and of course, underlying all of this — just the sheer desire to be pregnant again after what happened with sophie. “try not to think about it too much” — that’s a tough one. all i can do is think about it.

* * *

last night, guillaume and i went out to jones cafe with our friend ted and some of his friends. i was reluctant to go. it had been raining all day. plus, i had just gotten my period, so i was feeling, you know… *meh*. but in the end, guillaume convinced me that it would be nice to get out of the house. dinner was delicious; pizzas all around. and afterward, ted playfully started teasing the woman sitting next to him saying: “nice pizza bump you have there.”

and she says, “oh, well, actually…i’m pregnant.”

“excuse me, what did you just say?” i ask.

“i’m three and a half months pregnant,” she says.

i was bubbling with excitement for her. “oh wow. congratulations! is it your first? have you guys been trying for awhile?” and at the same time, inside, i was sinking into self-pity: why, why, why — tonight of all nights, do i have to be with someone who’s pregnant?!

and then she asks, “oh, do you two have children?”

guillaume and i lock eyes for a moment. then, slowly, i say, “yes…we do…have a baby. [awkward silence]. well, we did, anyway. she…died.” and guillaume: “yes, we lost our baby…not that long ago. you see, we can’t say we don’t have any children…because we do. she’s a cosmic baby. but…we’re trying again. [more awkward silence].”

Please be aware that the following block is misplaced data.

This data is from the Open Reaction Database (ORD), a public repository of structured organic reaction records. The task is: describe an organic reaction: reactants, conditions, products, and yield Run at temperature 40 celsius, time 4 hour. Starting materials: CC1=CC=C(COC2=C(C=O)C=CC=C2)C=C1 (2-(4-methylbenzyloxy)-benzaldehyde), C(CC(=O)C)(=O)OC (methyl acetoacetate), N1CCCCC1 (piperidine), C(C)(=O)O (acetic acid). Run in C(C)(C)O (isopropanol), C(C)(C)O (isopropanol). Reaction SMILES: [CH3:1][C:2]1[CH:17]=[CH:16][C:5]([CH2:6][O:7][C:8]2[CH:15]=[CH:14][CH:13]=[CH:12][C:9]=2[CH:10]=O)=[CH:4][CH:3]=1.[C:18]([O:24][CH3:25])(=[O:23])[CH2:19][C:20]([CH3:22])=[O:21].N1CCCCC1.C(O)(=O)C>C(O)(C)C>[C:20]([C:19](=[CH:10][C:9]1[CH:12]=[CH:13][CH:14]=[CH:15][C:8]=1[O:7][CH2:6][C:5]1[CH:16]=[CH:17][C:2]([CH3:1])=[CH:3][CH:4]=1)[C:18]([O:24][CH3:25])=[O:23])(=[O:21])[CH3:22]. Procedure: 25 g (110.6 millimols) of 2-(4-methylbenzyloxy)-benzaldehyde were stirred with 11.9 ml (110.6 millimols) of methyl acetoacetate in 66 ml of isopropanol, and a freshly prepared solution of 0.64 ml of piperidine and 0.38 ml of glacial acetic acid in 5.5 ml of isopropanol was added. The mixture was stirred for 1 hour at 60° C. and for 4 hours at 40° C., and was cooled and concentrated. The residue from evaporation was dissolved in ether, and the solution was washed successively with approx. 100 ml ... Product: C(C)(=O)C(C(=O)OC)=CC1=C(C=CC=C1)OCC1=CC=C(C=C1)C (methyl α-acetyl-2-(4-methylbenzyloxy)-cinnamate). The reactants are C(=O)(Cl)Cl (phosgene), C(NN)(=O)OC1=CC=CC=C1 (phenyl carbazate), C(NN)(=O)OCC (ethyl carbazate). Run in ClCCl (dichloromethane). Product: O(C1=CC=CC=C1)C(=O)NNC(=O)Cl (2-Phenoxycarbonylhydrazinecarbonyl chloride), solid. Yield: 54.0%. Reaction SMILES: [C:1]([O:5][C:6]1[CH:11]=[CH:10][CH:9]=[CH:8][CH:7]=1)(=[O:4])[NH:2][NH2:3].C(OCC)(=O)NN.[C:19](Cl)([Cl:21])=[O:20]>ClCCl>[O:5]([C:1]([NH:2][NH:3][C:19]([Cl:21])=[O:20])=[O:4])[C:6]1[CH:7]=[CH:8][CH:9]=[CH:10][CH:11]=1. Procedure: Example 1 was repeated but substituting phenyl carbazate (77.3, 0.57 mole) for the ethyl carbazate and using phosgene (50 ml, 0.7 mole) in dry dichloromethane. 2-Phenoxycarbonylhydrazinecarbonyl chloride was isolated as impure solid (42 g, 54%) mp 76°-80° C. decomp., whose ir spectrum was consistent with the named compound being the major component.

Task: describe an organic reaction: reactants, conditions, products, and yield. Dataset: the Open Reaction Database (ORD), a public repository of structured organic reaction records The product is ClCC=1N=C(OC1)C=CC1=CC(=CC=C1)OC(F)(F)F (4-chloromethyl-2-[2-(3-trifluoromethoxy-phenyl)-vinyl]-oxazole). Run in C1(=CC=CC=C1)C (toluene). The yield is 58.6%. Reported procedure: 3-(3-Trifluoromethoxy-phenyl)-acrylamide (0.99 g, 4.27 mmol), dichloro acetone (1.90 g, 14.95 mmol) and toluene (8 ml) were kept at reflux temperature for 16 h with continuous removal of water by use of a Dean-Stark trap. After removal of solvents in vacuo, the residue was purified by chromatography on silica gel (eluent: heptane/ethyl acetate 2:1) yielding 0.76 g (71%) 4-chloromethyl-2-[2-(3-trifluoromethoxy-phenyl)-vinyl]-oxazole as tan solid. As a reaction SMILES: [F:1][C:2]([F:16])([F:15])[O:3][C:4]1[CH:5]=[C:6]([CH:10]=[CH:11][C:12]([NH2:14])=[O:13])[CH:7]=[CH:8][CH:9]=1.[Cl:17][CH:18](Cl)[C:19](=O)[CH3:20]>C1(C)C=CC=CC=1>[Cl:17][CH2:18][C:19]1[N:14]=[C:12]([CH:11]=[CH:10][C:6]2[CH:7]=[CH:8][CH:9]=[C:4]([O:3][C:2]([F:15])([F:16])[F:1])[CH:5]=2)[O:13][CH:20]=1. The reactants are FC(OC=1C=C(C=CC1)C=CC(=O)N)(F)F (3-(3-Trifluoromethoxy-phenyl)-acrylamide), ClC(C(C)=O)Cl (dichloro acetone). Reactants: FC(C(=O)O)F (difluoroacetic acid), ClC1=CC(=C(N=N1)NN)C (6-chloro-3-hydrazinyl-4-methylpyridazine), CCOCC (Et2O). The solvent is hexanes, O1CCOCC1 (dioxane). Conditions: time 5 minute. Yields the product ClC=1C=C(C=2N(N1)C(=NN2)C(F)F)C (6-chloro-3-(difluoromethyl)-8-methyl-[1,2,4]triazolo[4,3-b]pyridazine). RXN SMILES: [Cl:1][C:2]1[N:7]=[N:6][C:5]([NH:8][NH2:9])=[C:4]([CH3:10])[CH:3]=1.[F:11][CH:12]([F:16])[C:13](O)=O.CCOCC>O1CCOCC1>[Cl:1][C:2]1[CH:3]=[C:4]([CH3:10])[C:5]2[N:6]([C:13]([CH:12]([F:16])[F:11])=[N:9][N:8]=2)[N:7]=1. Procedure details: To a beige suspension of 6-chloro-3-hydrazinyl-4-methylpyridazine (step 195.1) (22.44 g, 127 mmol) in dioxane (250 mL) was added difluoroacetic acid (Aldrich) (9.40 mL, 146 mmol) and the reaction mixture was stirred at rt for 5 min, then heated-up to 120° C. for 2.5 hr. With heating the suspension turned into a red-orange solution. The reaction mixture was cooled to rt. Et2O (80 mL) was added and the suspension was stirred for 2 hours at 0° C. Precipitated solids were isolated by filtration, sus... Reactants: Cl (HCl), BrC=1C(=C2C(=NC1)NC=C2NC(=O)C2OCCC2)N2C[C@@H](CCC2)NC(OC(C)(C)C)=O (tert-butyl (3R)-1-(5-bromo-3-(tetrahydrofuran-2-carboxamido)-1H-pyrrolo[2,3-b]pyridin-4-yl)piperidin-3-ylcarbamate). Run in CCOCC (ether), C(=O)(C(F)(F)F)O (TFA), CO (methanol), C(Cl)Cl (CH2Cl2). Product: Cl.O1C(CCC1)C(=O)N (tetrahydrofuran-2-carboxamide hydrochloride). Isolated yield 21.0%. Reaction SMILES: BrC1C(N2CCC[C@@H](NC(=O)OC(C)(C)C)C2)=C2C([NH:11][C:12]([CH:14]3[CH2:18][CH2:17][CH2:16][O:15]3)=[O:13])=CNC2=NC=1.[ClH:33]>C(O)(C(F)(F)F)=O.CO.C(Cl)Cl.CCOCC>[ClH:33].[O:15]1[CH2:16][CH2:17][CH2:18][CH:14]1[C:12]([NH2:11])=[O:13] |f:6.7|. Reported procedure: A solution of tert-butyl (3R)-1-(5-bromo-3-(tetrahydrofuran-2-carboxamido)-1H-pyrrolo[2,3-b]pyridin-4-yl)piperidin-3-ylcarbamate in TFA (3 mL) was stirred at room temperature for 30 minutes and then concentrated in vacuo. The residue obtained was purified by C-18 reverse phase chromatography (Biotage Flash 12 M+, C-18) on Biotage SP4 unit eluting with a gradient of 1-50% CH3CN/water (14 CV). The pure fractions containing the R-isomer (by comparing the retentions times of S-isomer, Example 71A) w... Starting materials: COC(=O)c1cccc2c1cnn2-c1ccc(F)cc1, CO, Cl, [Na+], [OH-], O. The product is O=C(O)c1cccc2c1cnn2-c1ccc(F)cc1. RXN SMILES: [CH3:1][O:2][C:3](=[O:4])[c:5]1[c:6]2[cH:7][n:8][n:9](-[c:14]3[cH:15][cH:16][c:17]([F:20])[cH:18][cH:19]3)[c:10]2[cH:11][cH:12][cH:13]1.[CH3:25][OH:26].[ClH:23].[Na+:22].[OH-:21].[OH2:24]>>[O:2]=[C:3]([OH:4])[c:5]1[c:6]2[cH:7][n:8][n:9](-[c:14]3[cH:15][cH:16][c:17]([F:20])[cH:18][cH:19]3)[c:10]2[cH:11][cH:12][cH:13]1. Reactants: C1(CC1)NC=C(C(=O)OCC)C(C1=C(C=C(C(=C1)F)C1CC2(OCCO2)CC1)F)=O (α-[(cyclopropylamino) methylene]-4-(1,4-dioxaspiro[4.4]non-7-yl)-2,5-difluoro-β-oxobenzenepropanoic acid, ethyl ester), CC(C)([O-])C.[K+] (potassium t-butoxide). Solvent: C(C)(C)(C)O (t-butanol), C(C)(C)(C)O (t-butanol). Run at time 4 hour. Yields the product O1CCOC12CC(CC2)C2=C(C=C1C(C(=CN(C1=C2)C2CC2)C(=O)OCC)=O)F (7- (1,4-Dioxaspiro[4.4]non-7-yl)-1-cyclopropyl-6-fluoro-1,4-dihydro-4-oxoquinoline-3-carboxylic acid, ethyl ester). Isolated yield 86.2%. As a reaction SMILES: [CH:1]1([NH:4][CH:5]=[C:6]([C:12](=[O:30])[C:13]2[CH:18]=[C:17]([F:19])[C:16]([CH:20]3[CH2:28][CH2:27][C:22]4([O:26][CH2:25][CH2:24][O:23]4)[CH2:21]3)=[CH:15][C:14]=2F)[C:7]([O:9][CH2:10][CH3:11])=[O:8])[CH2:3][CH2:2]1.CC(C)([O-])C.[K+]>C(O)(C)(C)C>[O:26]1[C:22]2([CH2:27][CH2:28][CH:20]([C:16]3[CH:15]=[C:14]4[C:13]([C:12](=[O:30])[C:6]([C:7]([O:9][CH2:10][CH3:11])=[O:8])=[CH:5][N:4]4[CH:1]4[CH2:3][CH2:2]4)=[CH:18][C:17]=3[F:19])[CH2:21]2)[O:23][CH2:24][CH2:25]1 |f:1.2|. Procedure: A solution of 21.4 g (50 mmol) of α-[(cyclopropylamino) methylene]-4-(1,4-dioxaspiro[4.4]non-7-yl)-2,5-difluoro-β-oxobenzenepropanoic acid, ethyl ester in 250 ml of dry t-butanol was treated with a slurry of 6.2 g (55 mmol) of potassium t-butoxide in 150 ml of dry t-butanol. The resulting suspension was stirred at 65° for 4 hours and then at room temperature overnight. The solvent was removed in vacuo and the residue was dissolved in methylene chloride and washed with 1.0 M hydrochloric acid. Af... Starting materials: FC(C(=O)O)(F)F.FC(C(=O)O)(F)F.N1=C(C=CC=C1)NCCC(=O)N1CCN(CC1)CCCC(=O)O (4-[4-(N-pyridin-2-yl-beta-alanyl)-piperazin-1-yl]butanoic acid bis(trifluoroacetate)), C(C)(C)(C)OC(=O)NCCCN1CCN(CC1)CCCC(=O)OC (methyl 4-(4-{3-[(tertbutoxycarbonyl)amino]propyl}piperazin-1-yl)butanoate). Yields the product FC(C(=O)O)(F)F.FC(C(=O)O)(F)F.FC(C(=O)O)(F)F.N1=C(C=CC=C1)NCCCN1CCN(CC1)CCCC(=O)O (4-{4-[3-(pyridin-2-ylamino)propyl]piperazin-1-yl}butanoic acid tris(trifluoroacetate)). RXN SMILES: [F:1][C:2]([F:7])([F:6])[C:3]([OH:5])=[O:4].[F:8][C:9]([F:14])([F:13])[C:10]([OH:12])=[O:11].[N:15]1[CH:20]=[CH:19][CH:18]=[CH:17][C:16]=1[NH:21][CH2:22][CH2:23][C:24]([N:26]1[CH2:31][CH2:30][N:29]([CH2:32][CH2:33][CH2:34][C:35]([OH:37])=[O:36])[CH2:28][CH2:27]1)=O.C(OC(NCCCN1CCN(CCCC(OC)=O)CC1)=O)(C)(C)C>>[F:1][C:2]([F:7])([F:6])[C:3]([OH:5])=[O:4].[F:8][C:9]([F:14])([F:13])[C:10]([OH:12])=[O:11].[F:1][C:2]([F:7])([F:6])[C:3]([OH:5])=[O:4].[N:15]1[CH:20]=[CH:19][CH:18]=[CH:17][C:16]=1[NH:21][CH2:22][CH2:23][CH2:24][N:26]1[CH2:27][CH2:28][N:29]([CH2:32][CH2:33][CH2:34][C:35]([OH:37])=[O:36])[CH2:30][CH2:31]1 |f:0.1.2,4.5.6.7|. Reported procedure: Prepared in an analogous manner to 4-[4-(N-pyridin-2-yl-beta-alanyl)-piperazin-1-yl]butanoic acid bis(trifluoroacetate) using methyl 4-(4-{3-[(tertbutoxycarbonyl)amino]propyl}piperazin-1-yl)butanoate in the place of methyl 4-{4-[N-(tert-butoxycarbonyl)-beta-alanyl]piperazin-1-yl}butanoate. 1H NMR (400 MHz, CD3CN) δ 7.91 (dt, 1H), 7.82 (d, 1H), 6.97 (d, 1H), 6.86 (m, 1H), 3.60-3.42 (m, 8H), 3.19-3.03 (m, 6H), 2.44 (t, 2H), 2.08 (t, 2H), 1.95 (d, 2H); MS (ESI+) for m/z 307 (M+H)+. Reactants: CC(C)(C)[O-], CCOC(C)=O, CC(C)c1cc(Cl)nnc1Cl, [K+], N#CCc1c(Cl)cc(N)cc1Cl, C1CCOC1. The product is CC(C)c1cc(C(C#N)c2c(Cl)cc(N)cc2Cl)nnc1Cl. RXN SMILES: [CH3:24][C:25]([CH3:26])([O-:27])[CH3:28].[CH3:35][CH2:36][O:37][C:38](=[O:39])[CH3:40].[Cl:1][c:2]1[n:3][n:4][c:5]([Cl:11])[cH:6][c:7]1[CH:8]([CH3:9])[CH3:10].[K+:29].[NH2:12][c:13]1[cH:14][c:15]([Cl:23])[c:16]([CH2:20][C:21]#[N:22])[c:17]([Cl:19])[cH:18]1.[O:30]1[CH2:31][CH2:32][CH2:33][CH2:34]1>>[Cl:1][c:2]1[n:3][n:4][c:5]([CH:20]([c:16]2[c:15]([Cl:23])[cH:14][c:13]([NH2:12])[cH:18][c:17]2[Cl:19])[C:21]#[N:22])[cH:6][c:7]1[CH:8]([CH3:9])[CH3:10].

* * *

it’s 11:02pm as i’m writing this. the house is quiet. i can hear guillaume brushing his teeth, getting ready for bed. and outside, a new thing we’ve been noticing the past few nights…

i can hear the hoo-hoo-hoo of an owl —

right now, this is it. this is all i have —

a plaintive call into the night sky.

dog v dog (by g)

bunny v bunnyman (by g)

captive goose v angry duck (by jo)

bird v bird (by jo)

moods where you pour over old photos. this photo i took on one of my hikes in griffith park. sometime, earlier in the summer, there had been a devastating fire in the park (caused by a cigarette—terrible). and then these beautiful, heavy storms came. i remember guillaume was in new york for work. god, when was this exactly? last year? the year before? in any case, it was definitely before i was pregnant. (funny, everything now seems to fall into two categories: “before sophie” and “after sophie”).

* * *